Gates of Trust

It’s a proven principle that before the prospect will even think about buying anything, they have to know you and trust you.

There is no scarcity of books that talk about lack of trust being one of the primary obstacles to any sale, and they are all correct. But it’s one thing to identify the problem, and another to show you the correct way to handle it. Continue reading and all will be revealed.

Most people use a graduated gate system to sort out the trustworthy from the unworthy. Each gate represents a test, which narrows the pool of applicants and acts as a sort of virus protection for our lives. I have identified five gates that have to be opened to have any chance of getting the prospect to trust you.

Gate One
The first gate is obvious. You must establish agreement. 

This means having something in common with the people you are talking to. Having values and interests that are similarly aligned with your client is an easy way to open this gate. People tend to trust people who agree with them and with whom they agree.

Agreement is the natural law that underlies all successful personal relationships, especially in the field of selling.

Gate Two
The next gate evolves directly from the first: Can they identify with you?

Do you both “speak the same language, literally and figuratively? This is important, as we tend to identify with people we like and who are like us.

Any talented or charismatic person can adjust their communication style to match the personality of whomever they are trying to persuade. That can mean being more businesslike with someone who likes to cut to the chase, or avoiding too much shoptalk with a more gregarious person.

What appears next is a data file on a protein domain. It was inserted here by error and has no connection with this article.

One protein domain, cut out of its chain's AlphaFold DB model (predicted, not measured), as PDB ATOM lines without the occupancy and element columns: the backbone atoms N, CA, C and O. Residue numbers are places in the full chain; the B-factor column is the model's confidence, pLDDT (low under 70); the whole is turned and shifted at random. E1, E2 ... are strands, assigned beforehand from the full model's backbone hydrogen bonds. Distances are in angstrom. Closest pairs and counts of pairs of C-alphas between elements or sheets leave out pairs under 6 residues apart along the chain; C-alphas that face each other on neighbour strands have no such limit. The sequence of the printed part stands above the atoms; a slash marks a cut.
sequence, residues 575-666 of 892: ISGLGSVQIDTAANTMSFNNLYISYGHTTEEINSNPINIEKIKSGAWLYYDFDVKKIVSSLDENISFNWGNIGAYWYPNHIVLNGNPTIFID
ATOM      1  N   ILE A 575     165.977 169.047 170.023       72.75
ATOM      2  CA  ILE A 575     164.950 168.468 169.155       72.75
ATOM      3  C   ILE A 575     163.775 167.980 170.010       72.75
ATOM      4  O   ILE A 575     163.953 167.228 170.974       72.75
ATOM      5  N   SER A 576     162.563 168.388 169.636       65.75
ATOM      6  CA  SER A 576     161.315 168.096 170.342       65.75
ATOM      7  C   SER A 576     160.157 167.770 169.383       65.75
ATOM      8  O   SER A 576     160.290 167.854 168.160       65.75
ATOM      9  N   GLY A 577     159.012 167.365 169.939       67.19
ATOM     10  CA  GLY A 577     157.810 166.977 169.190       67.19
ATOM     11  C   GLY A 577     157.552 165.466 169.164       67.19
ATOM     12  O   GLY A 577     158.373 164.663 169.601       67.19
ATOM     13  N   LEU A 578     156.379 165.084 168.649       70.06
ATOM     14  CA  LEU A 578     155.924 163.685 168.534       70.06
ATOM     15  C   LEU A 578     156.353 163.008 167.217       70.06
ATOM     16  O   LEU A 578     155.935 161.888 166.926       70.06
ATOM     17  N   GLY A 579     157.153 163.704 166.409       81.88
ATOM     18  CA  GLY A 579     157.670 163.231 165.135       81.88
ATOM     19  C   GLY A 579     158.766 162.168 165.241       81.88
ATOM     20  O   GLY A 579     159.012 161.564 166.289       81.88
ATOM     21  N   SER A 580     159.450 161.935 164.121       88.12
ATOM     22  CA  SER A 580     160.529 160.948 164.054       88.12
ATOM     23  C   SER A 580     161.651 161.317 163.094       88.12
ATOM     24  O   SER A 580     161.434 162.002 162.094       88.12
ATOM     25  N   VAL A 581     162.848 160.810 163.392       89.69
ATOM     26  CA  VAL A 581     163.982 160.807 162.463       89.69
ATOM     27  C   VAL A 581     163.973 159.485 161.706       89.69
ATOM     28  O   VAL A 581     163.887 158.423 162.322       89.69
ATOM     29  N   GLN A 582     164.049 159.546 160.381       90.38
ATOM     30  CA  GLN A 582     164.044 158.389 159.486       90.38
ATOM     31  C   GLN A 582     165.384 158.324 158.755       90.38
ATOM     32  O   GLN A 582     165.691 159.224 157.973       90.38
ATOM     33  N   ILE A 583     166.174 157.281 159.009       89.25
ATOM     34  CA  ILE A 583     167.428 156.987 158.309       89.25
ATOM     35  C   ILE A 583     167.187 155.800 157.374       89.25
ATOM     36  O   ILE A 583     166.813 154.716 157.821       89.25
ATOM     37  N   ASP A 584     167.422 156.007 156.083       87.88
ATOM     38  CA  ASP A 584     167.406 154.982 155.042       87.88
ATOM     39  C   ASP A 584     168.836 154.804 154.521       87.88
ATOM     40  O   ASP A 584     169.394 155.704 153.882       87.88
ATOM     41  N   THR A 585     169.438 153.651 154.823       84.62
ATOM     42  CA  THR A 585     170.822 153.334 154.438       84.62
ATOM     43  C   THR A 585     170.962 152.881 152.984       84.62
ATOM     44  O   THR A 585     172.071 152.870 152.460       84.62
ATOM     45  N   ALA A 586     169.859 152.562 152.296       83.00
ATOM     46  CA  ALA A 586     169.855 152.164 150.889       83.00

Charisma doesn’t have to be “in your face” – in fact, mostly it’s not. A soft-spoken or mild-mannered personality can be considered charismatic, as long as people identify with it.

Personal magnetism and a quiet confidence or an understated aura of capability will both put the client at ease. Effortless competence radiates and attracts people to you far more than the “hail fellow, well met” who seems desperate to make the next sale.

Gate Three
The third gate is obvious. Are you are interested in them more than you are yourself?

People have a special sense that can detect the presence or absence of this quality. And they can do it instantly. The gate either opens or it remains closed depending more on what they feel than what you say. Being genuinely interested is the key to opening this gate.

 Gate Four
The fourth gate is performance. Can you deliver what you promise? Once established, this not only maintains trust, but it can also lead to referrals. If you or your company has the reputation of being able to deliver what you promise, clients come to you without resistance.

Okay, hold your hat. This one may surprise you. I have saved it for last, but perhaps it should have been first, as it is the most important gate. And, it must be in place before you start to work on any of the other gates.

Here it is.

You must trust yourself first.

Once you have one this firmly under your belt, you’ve hit the jackpot.

If you are worthy of trust, people will tend to trust you.

If you trust yourself, they will follow your lead. There is no greater way to engender the trust of others than to start with the ability to trust yourself first.

Learn these five points well and you’ll be happy you did. So will your customers.

daniel w. jacobs
(c) 2009-2030, all rights reserved


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